“When we were there, the Iraqis were still operating under Saddam Hussein’s penal code. But it was in a democracy. You can imagine there are some really big problems with that,” he said. “Since then, they’ve rewritten the penal code, but at the time, my job was to explain how to treat people in what we view as norms in a democratic society.”
Rogan returned to the United States, and about a week later, he was back in classes at UCF. The transition was understandably a major adjustment.
“It was a difficult time going from holding a gun one day to sitting in class with a pencil the next,” he said.
In addition, he withstood several injuries while overseas, including a traumatic brain injury from a vehicle explosion. Other injuries required surgeries upon his return.
But as he adjusted to studying full-time again, he found ways to apply what he had learned from the military to his everyday life.
His work ethic yielded exemplary grades in his classes. His professors, especially in courses like Middle Eastern politics, saw value in his real-life experiences for class discussions.
Rogan credits Director of Honors Advising Rex Roberts ’00 ’03MA for helping him integrate back into a routine schedule and UCF’s community.
Rogan went on to attend Georgetown Law and spent time working in Washington D.C., where he got involved with UCF Alumni’s chapter and eventually rekindled a friendship that later blossomed into a marriage with alumna Ashley Noland ’10.
“There can be a perception with a university like UCF that because we’re large, it’s not a community. That it’s like a factory. That was never my experience,” he said. “It was very much the opposite.”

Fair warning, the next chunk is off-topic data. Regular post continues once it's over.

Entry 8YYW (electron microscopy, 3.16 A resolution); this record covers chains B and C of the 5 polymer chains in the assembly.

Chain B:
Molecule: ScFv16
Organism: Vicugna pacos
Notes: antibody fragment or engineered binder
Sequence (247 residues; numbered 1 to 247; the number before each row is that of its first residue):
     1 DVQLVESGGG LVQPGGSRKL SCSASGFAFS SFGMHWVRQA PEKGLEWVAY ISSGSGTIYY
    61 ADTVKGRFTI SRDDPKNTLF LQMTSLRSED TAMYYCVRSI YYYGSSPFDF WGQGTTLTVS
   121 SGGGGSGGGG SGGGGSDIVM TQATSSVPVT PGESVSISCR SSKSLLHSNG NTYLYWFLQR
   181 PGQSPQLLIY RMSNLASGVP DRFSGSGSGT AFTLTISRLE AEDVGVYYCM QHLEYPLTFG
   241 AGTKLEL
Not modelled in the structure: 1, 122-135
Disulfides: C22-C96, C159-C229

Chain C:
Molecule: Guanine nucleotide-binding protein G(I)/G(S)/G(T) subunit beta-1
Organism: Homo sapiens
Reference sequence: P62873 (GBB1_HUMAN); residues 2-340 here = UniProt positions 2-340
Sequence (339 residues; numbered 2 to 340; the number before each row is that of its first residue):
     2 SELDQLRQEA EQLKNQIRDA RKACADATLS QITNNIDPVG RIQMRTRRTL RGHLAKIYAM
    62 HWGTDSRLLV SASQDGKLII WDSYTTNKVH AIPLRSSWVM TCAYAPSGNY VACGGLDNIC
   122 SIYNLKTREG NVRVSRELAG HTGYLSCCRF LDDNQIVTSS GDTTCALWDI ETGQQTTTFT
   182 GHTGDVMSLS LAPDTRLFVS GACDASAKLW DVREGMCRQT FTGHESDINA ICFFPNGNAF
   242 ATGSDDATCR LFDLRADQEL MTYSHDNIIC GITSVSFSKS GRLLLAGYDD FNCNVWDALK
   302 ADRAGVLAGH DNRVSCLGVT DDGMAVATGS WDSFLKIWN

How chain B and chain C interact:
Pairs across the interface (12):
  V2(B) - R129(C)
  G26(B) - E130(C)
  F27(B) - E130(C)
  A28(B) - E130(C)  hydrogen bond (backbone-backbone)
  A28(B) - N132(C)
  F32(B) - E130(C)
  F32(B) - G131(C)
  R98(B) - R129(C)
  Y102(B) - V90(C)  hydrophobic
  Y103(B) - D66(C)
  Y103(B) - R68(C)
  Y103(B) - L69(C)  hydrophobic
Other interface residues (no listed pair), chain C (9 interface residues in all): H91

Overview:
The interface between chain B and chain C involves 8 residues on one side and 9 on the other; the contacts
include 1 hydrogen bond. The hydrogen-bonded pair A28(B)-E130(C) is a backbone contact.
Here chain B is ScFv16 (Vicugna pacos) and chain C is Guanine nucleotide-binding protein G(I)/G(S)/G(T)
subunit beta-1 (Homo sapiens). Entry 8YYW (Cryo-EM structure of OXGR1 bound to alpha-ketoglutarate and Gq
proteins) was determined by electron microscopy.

His double-life in college and the Army Reserve helped lead him to his career as an associate for Smith Hulsey & Busey focusing in business litigation. His drive hasn’t gone unnoticed as he was selected as one of UCF Alumni’s 30 Under 30 this year.
At its center, that drive is all about putting the mission first and never accepting defeat. So as the United States prepares to commemorate its 63rd annual Veterans Day on Nov. 11, Rogan knows first-hand and respects the depth of duty and commitment of those who serve.
“Everybody who serves, no matter their branch or if they are active or reserve or whether they’ve ever been deployed, everybody who serves has sort of written a blank check to the country,” he said. “It doesn’t mean that they agree with any particular war or that they even want to go, but all those people, by signing on the dotted line, have agreed that they will. And they know that there’s a possibility you could be injured or killed. I have the upmost gratitude for everybody who has signed that line at all stages and all branches.”
ORLANDO, Fla. (April 20, 2017) – As the first member of her family born in America, Melonie Sexton ’07 was a first generation student at UCF when she received an email from Dean Alvin Wang about participating in a research project.
Before she graduated, Wang encouraged her to attend graduate school and continued to be her mentor, even when she moved to Tennessee to pursue a doctoral psychology program at Vanderbilt University.
Sexton, who now teaches at Valencia College, said over the last decade Wang has become more than a mentor to her. She considers him a friend.
So when she heard that the Burnett Honors College was honoring Wang’s service to the university with an endowed scholarship in his name, she knew immediately she wanted to contribute to it.